...................I don't want to belabor the point . I will probably endup with an AS because , as you so accurately pointed out , they are still around 30 years post sale date and that is testament to their inherant durability and acceptability of design by the folks who own one whether I agree with the level of insulation ...or Not . So , I'm just basically trying to educate myself at this point about all the different levels of options and what comes with what . Then , I'll know what year range of AS that I want to spend my money ON ! Thanks for your reply and patience , and I'm sure I'll have many more questions before I'm ready to purchase . , r66
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Old 10-26-2005, 12:14 PM   #11
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Airstreams are 3 season trailers. It seems that the cold comes through conduction (aluminum exterior skin, thru aluminum ribs, to aluminum inner skin). I suspect the CCD models are the worst with their bare interior aluminum. The single pane windows have condensation problems... but probably do not have enough area to be the major contributor to heat loss. Towing any trailer in the winter with icy, snowy, roads seems unwise anyway. Even if you don't lose control, the salted roads will damage the trailer.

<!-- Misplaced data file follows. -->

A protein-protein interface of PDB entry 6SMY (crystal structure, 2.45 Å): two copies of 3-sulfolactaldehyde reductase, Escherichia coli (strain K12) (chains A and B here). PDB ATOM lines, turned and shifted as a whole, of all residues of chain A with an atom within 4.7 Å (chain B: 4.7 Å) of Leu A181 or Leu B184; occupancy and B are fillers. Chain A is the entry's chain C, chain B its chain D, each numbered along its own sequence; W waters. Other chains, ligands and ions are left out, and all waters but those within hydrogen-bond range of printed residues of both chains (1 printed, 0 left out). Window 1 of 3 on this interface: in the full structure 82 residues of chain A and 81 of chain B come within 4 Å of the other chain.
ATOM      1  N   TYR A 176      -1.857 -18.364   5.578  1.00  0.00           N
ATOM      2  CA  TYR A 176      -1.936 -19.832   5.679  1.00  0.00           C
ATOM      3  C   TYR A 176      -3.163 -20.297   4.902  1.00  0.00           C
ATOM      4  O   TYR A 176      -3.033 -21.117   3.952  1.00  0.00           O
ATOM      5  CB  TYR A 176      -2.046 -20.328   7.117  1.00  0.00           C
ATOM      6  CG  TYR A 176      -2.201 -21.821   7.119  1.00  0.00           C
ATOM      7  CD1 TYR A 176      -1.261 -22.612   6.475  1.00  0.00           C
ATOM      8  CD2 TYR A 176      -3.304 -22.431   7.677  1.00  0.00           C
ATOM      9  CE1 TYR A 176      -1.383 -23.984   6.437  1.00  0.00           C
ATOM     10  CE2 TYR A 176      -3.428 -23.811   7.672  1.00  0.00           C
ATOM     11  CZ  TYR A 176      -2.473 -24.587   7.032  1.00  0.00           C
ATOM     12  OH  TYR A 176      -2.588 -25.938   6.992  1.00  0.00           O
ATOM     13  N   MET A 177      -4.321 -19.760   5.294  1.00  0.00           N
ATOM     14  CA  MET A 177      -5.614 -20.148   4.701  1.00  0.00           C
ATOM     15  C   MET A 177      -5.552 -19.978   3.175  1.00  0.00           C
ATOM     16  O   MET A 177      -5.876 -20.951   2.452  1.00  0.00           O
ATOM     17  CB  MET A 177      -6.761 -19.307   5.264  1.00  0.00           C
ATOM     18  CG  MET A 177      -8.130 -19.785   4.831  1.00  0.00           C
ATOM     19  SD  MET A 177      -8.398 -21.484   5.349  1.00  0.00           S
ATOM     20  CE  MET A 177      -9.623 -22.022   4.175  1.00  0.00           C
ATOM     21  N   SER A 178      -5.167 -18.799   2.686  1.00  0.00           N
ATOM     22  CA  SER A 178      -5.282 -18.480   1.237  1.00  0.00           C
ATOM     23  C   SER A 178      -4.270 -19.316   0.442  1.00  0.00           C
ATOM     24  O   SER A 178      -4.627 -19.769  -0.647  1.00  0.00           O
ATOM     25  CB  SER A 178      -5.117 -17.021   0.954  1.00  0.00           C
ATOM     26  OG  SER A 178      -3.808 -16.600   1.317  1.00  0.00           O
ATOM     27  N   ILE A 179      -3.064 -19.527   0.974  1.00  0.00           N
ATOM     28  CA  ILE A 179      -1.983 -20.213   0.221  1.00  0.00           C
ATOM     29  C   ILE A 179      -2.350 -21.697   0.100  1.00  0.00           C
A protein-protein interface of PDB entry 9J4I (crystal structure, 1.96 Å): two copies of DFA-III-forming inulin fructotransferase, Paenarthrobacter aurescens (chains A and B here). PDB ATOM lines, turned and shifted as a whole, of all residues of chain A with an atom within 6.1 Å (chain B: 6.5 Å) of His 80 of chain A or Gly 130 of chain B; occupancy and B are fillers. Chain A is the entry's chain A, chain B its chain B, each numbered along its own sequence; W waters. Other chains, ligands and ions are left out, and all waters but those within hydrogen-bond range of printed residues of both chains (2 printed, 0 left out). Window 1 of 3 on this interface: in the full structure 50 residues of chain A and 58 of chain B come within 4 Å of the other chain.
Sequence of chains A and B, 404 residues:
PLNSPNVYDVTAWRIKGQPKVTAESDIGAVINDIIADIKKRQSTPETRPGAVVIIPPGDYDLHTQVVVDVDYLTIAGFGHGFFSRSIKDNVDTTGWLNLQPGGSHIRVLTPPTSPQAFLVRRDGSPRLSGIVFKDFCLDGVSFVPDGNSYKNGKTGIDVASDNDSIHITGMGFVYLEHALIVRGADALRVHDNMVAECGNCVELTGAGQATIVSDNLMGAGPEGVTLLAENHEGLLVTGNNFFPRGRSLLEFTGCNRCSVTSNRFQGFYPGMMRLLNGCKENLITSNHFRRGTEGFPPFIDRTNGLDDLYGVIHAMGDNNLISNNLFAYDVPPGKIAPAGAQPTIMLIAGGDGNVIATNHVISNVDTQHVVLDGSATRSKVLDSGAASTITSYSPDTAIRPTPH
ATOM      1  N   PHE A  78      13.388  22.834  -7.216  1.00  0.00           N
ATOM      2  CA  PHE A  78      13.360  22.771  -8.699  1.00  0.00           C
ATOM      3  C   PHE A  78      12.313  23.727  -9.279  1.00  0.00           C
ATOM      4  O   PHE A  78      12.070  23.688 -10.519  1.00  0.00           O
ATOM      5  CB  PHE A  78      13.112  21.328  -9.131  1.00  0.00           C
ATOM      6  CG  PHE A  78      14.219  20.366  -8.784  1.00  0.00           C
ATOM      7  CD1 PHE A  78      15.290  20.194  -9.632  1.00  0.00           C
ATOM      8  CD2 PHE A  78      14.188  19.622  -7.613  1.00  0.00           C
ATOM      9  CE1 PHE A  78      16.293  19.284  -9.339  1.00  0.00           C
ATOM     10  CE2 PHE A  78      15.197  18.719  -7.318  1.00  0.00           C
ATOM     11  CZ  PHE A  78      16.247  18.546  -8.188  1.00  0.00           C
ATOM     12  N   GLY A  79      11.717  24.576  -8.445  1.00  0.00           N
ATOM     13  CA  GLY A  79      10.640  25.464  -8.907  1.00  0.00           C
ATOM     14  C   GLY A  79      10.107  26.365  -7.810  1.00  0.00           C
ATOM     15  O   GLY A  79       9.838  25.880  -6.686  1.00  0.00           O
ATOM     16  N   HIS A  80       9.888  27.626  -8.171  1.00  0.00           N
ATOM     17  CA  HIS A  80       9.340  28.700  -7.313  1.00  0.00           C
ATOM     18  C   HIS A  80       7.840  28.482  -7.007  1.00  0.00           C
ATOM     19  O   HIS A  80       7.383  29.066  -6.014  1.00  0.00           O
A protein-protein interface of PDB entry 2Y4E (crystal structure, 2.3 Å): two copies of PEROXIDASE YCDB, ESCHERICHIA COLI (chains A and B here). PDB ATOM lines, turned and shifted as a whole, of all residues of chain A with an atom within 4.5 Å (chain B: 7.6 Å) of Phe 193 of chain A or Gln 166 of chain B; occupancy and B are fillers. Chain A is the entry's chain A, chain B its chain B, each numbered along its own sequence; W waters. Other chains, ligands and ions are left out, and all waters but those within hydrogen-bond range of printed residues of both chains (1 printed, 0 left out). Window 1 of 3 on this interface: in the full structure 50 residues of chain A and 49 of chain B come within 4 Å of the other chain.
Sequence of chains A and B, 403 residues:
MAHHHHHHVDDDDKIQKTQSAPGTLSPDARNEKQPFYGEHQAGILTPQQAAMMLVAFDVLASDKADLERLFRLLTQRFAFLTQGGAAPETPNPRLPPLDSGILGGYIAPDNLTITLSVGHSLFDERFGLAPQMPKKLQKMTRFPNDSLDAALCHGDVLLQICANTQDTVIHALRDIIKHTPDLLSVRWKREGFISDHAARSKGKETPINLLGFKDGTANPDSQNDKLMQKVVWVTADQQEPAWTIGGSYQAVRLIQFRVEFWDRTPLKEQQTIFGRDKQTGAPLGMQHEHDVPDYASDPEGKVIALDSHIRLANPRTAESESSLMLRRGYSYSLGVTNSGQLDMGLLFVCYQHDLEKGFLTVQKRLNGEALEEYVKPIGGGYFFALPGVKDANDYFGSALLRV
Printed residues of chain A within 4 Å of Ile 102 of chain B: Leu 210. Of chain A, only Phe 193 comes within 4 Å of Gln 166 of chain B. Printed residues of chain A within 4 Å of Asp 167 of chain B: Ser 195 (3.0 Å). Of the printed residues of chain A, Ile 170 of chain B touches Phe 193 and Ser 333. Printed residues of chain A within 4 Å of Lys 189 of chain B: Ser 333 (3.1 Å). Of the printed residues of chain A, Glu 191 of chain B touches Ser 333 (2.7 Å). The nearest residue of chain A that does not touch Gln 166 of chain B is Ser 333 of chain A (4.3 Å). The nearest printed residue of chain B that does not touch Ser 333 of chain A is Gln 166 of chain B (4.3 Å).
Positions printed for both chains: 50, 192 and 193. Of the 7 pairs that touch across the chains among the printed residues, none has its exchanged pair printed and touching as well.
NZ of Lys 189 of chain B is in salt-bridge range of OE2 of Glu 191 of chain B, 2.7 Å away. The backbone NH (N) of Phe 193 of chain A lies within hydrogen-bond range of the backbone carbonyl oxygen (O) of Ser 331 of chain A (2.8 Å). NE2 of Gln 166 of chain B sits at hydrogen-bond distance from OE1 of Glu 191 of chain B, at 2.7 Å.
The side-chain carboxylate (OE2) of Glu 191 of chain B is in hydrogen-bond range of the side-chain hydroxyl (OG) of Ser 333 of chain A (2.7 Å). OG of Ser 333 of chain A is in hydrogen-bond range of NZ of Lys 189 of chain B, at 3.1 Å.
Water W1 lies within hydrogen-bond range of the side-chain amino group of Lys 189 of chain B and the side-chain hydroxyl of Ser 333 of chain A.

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Old 10-26-2005, 12:50 PM   #12
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Pseudo-Thermopane

The advantages of thermopane windows are not just saving on propane. Mostly it is a comfort/convenience factor. Even with a well-heated and well-ventilated Airstream, wiping condensation off the windows in cold, rainy weather gets old. For those who do not know, most European trailers come with thermopane windows which are not glass, but (mostly) acrylic (plexiglass).